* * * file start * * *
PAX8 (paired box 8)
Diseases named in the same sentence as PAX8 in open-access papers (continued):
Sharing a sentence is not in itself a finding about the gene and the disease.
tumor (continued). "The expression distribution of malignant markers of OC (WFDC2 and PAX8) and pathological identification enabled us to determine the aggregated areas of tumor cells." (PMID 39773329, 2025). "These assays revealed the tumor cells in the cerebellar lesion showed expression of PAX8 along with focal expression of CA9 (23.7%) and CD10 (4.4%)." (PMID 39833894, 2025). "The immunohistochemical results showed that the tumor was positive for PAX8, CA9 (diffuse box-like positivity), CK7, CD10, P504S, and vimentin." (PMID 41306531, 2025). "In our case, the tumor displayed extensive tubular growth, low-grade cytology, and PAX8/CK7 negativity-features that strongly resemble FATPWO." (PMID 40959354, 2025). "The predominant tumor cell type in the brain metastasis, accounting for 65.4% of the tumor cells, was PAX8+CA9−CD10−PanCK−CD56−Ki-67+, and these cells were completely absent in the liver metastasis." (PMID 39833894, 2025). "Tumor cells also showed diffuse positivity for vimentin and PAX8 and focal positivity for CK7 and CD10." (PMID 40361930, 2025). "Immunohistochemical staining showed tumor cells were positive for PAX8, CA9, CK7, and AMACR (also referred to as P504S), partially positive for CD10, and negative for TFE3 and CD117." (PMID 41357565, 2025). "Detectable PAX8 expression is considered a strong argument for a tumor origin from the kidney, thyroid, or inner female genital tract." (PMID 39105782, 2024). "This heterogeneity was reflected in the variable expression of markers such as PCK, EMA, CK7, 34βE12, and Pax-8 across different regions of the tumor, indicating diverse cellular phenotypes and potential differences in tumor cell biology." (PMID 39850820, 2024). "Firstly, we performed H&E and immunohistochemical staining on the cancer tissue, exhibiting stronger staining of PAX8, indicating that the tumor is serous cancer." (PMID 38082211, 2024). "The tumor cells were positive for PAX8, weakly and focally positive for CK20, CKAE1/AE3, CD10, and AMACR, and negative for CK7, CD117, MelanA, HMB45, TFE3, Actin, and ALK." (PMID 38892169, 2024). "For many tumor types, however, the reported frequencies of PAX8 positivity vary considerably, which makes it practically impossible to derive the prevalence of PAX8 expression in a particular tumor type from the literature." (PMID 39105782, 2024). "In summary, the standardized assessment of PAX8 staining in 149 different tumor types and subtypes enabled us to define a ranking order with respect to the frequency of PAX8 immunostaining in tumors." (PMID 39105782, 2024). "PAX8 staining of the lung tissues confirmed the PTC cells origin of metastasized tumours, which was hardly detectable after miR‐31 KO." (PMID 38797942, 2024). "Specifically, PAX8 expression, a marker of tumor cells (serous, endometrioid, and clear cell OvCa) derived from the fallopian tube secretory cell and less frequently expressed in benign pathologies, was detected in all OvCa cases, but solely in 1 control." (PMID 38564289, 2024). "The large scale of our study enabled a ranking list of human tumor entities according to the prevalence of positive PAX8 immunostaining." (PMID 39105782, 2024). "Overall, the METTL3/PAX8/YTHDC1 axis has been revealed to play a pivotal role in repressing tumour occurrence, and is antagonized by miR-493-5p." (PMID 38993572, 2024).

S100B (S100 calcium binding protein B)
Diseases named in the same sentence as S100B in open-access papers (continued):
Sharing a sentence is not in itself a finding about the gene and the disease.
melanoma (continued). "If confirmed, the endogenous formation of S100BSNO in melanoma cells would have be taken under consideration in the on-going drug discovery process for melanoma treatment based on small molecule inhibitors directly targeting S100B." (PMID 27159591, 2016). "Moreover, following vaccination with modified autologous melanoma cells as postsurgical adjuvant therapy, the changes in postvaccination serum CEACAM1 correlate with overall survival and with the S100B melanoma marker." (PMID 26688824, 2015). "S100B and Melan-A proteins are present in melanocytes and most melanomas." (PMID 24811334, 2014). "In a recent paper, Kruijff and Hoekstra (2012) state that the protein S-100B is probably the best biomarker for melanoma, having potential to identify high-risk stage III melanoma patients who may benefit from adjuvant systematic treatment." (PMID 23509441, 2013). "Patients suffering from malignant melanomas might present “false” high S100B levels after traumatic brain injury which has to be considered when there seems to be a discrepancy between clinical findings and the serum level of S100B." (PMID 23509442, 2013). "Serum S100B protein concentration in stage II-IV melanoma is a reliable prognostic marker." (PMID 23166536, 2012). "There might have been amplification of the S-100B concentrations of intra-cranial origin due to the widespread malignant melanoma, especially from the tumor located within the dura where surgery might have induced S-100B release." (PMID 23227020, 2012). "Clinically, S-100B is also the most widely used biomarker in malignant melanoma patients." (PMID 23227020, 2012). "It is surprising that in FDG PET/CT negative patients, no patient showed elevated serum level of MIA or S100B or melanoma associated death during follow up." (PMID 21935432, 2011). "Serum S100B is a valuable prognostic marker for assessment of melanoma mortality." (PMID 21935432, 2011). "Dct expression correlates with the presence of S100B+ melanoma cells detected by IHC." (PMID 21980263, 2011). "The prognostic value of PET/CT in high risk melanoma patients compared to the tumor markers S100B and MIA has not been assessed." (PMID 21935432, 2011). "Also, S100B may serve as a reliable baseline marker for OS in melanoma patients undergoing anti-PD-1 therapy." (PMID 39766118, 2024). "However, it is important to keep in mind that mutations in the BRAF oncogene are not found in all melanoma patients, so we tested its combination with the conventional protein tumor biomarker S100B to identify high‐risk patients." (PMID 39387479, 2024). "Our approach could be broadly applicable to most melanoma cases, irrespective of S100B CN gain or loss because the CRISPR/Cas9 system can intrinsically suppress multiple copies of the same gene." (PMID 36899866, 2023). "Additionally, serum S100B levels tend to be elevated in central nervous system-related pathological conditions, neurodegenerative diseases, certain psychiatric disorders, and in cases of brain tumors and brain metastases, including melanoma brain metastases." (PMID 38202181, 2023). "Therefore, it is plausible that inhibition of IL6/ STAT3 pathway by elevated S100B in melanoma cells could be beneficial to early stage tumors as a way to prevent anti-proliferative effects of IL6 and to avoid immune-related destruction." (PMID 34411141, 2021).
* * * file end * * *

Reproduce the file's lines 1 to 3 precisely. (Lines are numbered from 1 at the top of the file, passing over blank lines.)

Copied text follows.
PAX8 (paired box 8)
Diseases named in the same sentence as PAX8 in open-access papers (continued):
Sharing a sentence is not in itself a finding about the gene and the disease.